He’s a safe-bet to be a rock-solid starter in the NBA, potentially as early as this season.

But I’m not sure just how much upside he has.

How a single computer folder and dogged HR official exposed former Kings executive’s $13.4M embezzlement scheme

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Just how close did Jeff David come to getting away with embezzling $13.4 million from the Kings while working for them? He already secured a new job with the Heat and was in the process of moving from Sacramento to Miami.

Kevin Arnovitz of ESPN:

On this Monday, walking through the Davids’ new front door is a dizzying procession of cable guys, utility workers and movers. Amid all of this, Jeff receives a phone call from a former co-worker with the Kings. Her name is Stacy Wegzyn, and she works in HR. Jeff last remembers sitting in her office in Sacramento just months earlier, being told that the Kings were going to eliminate his position. After a few pleasantries, she gets down to business. She tells Jeff she’s been going through his old files, and in doing so she found one labeled “TurboTax” that references an entity called Sacramento Sports Partners.

“I was just curious what that is and if those are documents that should go to somebody else,” Wegzyn says.

It’s a seemingly innocuous inquiry from an HR lifer. But it’s one that will dictate the rest of Jeff David’s life. If he knows that — or senses it — he doesn’t let on.

“No, no, no,” Jeff responds. “That was a … man, this is taking me back. Maybe 2015?”

Wegzyn presses on. She asks Jeff whether the documents contain anything that anyone with the Kings needs to see. Jeff assures her they can trash them because the entity isn’t around anymore. A few minutes after he hangs up, his mother-in-law, Nancy, is standing at the front door when an FBI investigator appears, asking to speak to Jeff.

If you like the NBA or true crime – let alone both – I HIGHLY recommend reading Arnovitz’s full piece. It’s riveting!

Warriors Kevon Looney cleared for on-court basketball work, will return soon

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At least someone on the Warriors is getting healthy.

Big man Kevon Looney, who played opening night and has since been sidelined with a sore hamstring and neuropathy (what the team described as “nerve-related symptoms”), has been cleared to return to on-court basketball activities, the team announced Tuesday. From the official press release:

He will participate in select practice sessions with the Santa Cruz Warriors this week and will re-join the Golden State Warriors over the weekend. We will continue to monitor his progress and will provide another update on his status on Sunday.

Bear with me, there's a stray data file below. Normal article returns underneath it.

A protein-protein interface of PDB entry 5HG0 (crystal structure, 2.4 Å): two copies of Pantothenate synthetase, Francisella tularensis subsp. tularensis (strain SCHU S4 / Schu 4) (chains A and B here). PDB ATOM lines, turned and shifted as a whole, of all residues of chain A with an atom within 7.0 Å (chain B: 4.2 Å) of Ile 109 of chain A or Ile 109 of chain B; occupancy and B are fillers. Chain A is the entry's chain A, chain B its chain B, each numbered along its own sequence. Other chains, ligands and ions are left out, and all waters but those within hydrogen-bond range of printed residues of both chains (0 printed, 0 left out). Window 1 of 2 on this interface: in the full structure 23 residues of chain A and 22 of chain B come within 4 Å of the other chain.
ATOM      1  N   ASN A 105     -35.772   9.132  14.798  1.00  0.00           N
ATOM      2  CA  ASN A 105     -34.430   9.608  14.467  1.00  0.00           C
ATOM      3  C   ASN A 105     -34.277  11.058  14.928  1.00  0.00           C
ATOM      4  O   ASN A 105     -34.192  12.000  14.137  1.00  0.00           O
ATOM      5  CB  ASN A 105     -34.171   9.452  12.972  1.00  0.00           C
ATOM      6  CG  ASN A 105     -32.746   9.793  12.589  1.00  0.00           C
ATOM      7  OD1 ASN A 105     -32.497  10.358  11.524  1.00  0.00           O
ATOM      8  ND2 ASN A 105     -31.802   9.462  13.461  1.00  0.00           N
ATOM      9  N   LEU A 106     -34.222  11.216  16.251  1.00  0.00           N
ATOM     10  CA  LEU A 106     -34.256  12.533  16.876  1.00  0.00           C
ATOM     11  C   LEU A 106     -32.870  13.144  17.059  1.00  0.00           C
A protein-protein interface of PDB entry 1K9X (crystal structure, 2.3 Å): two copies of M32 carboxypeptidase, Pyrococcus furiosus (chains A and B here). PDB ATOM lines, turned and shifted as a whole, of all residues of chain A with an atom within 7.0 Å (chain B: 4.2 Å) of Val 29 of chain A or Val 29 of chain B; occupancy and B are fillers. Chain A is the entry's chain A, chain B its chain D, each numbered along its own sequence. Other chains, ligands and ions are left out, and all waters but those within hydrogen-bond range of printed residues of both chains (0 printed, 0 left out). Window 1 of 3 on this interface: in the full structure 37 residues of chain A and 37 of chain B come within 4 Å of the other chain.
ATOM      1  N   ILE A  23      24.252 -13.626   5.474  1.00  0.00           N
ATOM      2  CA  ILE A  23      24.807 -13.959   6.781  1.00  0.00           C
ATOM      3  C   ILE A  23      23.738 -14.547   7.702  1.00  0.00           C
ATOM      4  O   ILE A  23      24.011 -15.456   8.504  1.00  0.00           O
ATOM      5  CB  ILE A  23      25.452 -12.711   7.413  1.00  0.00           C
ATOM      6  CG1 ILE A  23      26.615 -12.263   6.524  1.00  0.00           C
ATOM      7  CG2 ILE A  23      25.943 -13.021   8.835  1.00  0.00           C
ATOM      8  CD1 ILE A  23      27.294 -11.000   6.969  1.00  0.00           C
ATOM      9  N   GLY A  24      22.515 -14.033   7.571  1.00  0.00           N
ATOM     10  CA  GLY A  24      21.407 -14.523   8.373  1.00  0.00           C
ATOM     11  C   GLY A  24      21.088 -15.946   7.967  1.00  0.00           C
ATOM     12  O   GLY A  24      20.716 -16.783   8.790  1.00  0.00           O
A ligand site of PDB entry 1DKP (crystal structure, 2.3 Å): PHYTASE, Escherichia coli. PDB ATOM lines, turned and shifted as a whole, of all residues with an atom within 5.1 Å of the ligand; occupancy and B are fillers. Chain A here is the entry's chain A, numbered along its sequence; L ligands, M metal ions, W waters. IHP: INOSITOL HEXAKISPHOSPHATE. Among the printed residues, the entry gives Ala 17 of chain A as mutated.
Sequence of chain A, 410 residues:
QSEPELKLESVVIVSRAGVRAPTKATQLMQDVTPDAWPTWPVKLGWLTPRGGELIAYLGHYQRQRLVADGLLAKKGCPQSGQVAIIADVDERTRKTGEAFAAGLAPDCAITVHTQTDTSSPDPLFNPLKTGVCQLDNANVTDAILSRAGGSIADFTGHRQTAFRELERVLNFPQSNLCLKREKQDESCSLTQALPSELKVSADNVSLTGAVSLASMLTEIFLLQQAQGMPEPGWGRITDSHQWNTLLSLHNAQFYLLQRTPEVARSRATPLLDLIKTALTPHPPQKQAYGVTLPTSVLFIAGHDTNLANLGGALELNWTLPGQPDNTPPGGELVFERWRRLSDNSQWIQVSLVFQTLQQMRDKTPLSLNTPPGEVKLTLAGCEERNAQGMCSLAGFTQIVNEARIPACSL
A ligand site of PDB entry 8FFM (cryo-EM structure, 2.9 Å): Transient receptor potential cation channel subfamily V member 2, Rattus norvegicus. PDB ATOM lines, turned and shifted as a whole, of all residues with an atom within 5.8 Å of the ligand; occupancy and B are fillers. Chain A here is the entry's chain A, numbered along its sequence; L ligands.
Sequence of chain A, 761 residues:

Looney has already been officially assigned to Santa Cruz.

This is good news for the Warriors, who have been starting Willie Cauley-Stein but desperately need more shot blocking and depth up front.

Anyone getting healthy is good news for a Warriors team that is 2-12 and has the worst net rating in the NBA (-10.4).

Carmelo Anthony to start first game for Portland, apparently thinks he’s wearing number infinity

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Carmelo Anthony will wear No. 00 with the Trail Blazers.

Why?

Apparently because 00 kind of looks like ∞.

Anthony:

Somewhere, Kyrie Irving is nodding in support.

In terms of numbers that make sense…

Marc J. Spears of ESPN:

That’s a sizable role for a 35-year-old in his first game in more than a year. But Portland needs scoring with Damian Lillard sidelined, and – at last check (though, again, a while ago), Anthony was accustomed to big minutes.

Besides, we all want ample opportunity to see Anthony back on the court after his lengthy absence.

David Fizdale: Knicks owner Jim Dolan gives me ‘vote of confidence’ at every game

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Knicks coach David Fizdale is on thin ice.

New York is 4-10. Knicks president Steve Mills is reportedly laying the groundwork to fire Fizdale. Mills and general manager Scott Perry addressed the media after a recent game and sounded as if they were at least partially blaming Fizdale.

But does Fizdale have a key supporter at the very top of the organization?

Fizdale, via Ian Begley of SNY:

“Every game, every game. Jim Dolan comes in and gives me a vote of confidence, a pat on my back and really has just been incredibly encouraging over the last year and a half or whatever it’s been,” Fizdale said. “All we talk about is just sticking to the process of making these guys better and building for a future of sustainable winning.”

A common synonym for “vote of confidence:” “dreaded vote of confidence.” Just how bad are near-nightly votes of confidence?

This will convince nobody that Fizdale’s job is safe. Someone will likely take the fall if the Knicks’ struggles continue. It might be Fizdale. It might be Mills. But Mills – who preceded and succeeded Phil Jackson in running the front office – knows his way around Madison Square Garden. And even if Mills gets demoted or fired, a new lead executive would likely want his own coach.